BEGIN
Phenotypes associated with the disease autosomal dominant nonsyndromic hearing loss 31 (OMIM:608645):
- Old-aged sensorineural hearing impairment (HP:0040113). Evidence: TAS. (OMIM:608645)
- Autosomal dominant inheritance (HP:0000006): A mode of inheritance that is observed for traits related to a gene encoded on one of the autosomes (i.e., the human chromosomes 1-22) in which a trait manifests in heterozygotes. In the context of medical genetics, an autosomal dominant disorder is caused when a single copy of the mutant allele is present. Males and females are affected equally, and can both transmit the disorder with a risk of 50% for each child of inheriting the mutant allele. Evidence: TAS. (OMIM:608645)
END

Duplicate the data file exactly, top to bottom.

Phenotypes associated with the disease autosomal dominant nonsyndromic hearing loss 31 (OMIM:608645):
- Old-aged sensorineural hearing impairment (HP:0040113). Evidence: TAS. (OMIM:608645)
- Autosomal dominant inheritance (HP:0000006): A mode of inheritance that is observed for traits related to a gene encoded on one of the autosomes (i.e., the human chromosomes 1-22) in which a trait manifests in heterozygotes. In the context of medical genetics, an autosomal dominant disorder is caused when a single copy of the mutant allele is present. Males and females are affected equally, and can both transmit the disorder with a risk of 50% for each child of inheriting the mutant allele. Evidence: TAS. (OMIM:608645)